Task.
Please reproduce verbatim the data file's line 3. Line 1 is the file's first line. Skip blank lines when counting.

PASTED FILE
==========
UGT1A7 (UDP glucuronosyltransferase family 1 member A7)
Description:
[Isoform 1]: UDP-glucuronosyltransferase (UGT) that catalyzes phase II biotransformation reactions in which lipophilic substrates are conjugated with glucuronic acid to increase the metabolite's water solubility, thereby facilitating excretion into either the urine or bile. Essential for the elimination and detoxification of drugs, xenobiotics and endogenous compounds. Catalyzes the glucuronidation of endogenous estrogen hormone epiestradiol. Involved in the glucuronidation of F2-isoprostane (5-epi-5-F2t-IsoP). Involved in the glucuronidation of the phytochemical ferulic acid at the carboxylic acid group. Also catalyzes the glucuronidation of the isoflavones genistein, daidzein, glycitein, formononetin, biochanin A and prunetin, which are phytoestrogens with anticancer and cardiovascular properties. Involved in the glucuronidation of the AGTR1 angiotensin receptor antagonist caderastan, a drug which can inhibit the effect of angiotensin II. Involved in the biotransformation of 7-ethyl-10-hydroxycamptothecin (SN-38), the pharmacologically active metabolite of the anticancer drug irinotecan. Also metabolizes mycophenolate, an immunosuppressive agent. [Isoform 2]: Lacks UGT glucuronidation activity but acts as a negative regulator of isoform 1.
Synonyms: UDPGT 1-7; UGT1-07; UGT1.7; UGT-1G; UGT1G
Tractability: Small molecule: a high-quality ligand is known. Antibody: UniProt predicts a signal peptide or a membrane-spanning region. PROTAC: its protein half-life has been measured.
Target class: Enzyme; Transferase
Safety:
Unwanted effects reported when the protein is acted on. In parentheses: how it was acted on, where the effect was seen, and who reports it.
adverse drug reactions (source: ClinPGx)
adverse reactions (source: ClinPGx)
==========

[Isoform 1]: UDP-glucuronosyltransferase (UGT) that catalyzes phase II biotransformation reactions in which lipophilic substrates are conjugated with glucuronic acid to increase the metabolite's water solubility, thereby facilitating excretion into either the urine or bile. Essential for the elimination and detoxification of drugs, xenobiotics and endogenous compounds. Catalyzes the glucuronidation of endogenous estrogen hormone epiestradiol. Involved in the glucuronidation of F2-isoprostane (5-epi-5-F2t-IsoP). Involved in the glucuronidation of the phytochemical ferulic acid at the carboxylic acid group. Also catalyzes the glucuronidation of the isoflavones genistein, daidzein, glycitein, formononetin, biochanin A and prunetin, which are phytoestrogens with anticancer and cardiovascular properties. Involved in the glucuronidation of the AGTR1 angiotensin receptor antagonist caderastan, a drug which can inhibit the effect of angiotensin II. Involved in the biotransformation of 7-ethyl-10-hydroxycamptothecin (SN-38), the pharmacologically active metabolite of the anticancer drug irinotecan. Also metabolizes mycophenolate, an immunosuppressive agent. [Isoform 2]: Lacks UGT glucuronidation activity but acts as a negative regulator of isoform 1.